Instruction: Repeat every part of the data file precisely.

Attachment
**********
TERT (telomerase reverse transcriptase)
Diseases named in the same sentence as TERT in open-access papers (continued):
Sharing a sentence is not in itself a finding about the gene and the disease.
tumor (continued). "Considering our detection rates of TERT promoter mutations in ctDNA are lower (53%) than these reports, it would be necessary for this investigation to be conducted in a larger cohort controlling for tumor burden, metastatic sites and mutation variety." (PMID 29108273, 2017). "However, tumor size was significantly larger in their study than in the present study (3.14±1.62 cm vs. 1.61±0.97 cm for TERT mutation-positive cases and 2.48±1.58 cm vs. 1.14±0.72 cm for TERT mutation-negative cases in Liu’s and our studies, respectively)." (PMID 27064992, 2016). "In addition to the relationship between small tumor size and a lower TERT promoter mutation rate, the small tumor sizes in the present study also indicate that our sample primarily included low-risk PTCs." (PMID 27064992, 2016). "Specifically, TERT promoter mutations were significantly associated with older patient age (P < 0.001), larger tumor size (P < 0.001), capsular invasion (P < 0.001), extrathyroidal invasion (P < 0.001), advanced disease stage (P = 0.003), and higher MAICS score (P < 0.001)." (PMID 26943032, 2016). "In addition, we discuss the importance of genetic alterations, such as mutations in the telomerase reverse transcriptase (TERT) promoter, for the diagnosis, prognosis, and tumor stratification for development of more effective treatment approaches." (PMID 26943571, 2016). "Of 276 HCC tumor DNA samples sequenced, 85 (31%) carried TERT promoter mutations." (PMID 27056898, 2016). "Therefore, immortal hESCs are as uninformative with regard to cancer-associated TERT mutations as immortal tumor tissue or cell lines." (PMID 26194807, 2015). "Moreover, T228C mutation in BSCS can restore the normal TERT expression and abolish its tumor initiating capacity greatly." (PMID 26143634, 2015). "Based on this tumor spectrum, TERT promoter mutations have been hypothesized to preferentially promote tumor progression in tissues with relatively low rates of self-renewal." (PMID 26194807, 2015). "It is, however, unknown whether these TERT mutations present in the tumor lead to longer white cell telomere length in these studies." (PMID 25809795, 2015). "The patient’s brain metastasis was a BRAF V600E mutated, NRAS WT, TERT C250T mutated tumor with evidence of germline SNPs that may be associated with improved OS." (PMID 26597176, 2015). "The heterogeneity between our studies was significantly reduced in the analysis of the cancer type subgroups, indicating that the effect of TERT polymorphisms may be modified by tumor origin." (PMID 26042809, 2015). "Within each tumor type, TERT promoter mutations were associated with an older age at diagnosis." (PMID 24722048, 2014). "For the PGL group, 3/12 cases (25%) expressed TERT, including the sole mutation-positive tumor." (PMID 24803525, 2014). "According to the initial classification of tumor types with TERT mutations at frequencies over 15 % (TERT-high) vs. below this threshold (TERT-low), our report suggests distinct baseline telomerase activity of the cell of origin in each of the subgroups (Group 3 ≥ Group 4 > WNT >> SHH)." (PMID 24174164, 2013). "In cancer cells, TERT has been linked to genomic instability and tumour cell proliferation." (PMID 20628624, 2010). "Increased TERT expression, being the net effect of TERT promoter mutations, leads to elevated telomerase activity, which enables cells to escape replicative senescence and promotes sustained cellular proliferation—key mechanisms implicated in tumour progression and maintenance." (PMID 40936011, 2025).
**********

TERT (telomerase reverse transcriptase)
Diseases named in the same sentence as TERT in open-access papers (continued):
Sharing a sentence is not in itself a finding about the gene and the disease.
tumor (continued). "Considering our detection rates of TERT promoter mutations in ctDNA are lower (53%) than these reports, it would be necessary for this investigation to be conducted in a larger cohort controlling for tumor burden, metastatic sites and mutation variety." (PMID 29108273, 2017). "However, tumor size was significantly larger in their study than in the present study (3.14±1.62 cm vs. 1.61±0.97 cm for TERT mutation-positive cases and 2.48±1.58 cm vs. 1.14±0.72 cm for TERT mutation-negative cases in Liu’s and our studies, respectively)." (PMID 27064992, 2016). "In addition to the relationship between small tumor size and a lower TERT promoter mutation rate, the small tumor sizes in the present study also indicate that our sample primarily included low-risk PTCs." (PMID 27064992, 2016). "Specifically, TERT promoter mutations were significantly associated with older patient age (P < 0.001), larger tumor size (P < 0.001), capsular invasion (P < 0.001), extrathyroidal invasion (P < 0.001), advanced disease stage (P = 0.003), and higher MAICS score (P < 0.001)." (PMID 26943032, 2016). "In addition, we discuss the importance of genetic alterations, such as mutations in the telomerase reverse transcriptase (TERT) promoter, for the diagnosis, prognosis, and tumor stratification for development of more effective treatment approaches." (PMID 26943571, 2016). "Of 276 HCC tumor DNA samples sequenced, 85 (31%) carried TERT promoter mutations." (PMID 27056898, 2016). "Therefore, immortal hESCs are as uninformative with regard to cancer-associated TERT mutations as immortal tumor tissue or cell lines." (PMID 26194807, 2015). "Moreover, T228C mutation in BSCS can restore the normal TERT expression and abolish its tumor initiating capacity greatly." (PMID 26143634, 2015). "Based on this tumor spectrum, TERT promoter mutations have been hypothesized to preferentially promote tumor progression in tissues with relatively low rates of self-renewal." (PMID 26194807, 2015). "It is, however, unknown whether these TERT mutations present in the tumor lead to longer white cell telomere length in these studies." (PMID 25809795, 2015). "The patient’s brain metastasis was a BRAF V600E mutated, NRAS WT, TERT C250T mutated tumor with evidence of germline SNPs that may be associated with improved OS." (PMID 26597176, 2015). "The heterogeneity between our studies was significantly reduced in the analysis of the cancer type subgroups, indicating that the effect of TERT polymorphisms may be modified by tumor origin." (PMID 26042809, 2015). "Within each tumor type, TERT promoter mutations were associated with an older age at diagnosis." (PMID 24722048, 2014). "For the PGL group, 3/12 cases (25%) expressed TERT, including the sole mutation-positive tumor." (PMID 24803525, 2014). "According to the initial classification of tumor types with TERT mutations at frequencies over 15 % (TERT-high) vs. below this threshold (TERT-low), our report suggests distinct baseline telomerase activity of the cell of origin in each of the subgroups (Group 3 ≥ Group 4 > WNT >> SHH)." (PMID 24174164, 2013). "In cancer cells, TERT has been linked to genomic instability and tumour cell proliferation." (PMID 20628624, 2010). "Increased TERT expression, being the net effect of TERT promoter mutations, leads to elevated telomerase activity, which enables cells to escape replicative senescence and promotes sustained cellular proliferation—key mechanisms implicated in tumour progression and maintenance." (PMID 40936011, 2025).